Mobile phone operators MegaFon and Tele2 have successfully tested the long-awaited mobile number portability, or MNP, service that will allow customers to switch mobile phone operators without losing their number, CNews reported.
“We have successfully tested making incoming and outgoing mobile [calls] and receiving and sending text messages using numbers imported to and from MegaFon and Tele2,” Konstantin Prokshin, head of the federal communication department of Tele2 Russia, said.
The functionality of value-added services and add-on features still have to be tested, CNews reported late last week.
The introduction of MNP is meant to combat so-called ''mobile slavery,'' which forces consumers to change their number every time they want to switch operators.
Analysts say the implementation of MNP could possibly lead to a reshuffle in market shares.
In the second quarter of 2013, MTS had a market share of 30.5 percent, MegaFon, 29 percent, VimpelCom, 26.8 percent and Tele2, which is popular in regional cities but less so in the capital, 7.6 percent, Vedomosti reported, using data from AC&M Consulting on the second quarter of 2013.
Experts from J’son & Partners said that only 5 to 7 percent of mobile users were expected to change their network provider in the first two years after MNP is introduced.
A separate survey conducted by research group Romir in August offers a different view. Of those questioned, 54 percent said they would consider switching providers once MNP comes into effect.
MegaFon customers are least satisfied with their call plans, with 67 percent prepared to jump ship, a Romir survey reported.
Of those looking for a better deal, 94 percent gave Tele2 as their operator of choice, the survey said.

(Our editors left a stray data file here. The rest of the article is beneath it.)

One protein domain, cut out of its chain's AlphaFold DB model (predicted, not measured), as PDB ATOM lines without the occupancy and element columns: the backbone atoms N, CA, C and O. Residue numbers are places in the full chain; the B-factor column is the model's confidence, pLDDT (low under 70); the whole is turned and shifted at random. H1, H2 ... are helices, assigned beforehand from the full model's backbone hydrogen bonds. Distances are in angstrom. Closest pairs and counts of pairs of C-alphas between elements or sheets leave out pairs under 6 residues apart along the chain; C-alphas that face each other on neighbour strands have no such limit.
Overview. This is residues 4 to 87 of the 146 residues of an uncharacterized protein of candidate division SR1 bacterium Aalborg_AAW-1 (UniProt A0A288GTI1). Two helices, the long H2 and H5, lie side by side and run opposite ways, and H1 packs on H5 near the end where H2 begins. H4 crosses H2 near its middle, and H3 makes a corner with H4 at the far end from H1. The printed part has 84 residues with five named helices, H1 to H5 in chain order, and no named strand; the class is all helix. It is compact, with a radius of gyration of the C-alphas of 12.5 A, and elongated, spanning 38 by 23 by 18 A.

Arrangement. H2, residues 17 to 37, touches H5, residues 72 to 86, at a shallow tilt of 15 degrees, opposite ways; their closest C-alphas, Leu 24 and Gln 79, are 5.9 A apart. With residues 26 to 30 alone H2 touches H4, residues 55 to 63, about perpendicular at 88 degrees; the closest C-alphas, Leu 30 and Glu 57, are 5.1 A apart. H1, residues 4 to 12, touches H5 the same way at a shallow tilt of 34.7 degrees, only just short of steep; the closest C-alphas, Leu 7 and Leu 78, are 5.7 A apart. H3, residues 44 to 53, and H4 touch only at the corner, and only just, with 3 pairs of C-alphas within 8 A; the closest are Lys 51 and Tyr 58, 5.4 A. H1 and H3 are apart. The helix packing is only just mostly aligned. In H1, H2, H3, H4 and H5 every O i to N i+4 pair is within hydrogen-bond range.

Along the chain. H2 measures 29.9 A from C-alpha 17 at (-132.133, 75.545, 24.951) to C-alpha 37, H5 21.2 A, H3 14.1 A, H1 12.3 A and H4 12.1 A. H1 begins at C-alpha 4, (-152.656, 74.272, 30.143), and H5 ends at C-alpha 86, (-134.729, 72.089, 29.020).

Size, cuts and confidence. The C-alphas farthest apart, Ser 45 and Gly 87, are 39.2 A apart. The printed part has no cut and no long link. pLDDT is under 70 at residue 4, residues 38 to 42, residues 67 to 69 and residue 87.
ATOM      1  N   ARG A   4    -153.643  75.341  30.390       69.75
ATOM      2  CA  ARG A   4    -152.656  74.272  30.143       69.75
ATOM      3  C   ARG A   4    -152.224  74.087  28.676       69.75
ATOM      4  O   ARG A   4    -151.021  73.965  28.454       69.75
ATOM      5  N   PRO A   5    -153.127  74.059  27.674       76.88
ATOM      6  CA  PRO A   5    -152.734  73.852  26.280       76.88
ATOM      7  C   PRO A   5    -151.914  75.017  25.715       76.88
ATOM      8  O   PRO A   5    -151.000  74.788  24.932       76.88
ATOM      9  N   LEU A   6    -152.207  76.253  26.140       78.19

Faced with MNP, competitive pricing and customized call plans, which allow those within a network to call free of charge, could be instruments to maintain customer loyalty, a VimpelCom spokesman told Vedomosti.
Such plans offer groups of users that share the same provider an easy and cheap way to stay in touch, which in turn creates loyalty because making everyone in a network switch to another operator is difficult, said Sergei Potresov of Mobile Research Group.
The Communications and Press Ministry required mobile operators to offer MNP service from December 2013, but several providers have requested additional time to facilitate its implementation.
Regulated mobile communications services provided by companies classified as natural monopolies will be affected by the government's proposed tariff freeze in 2014, Communications and Press Minister Nikolai Nikiforov said in Sochi on Friday.
The freeze will affect fixed-line services and a range of delivery services provided by Russian Post, the minister said, Interfax reported.
While beneficial, in terms of the market as a whole, regulated services are a small segment, and the impact of the freeze on revenues will not be dramatic, Nikiforov said.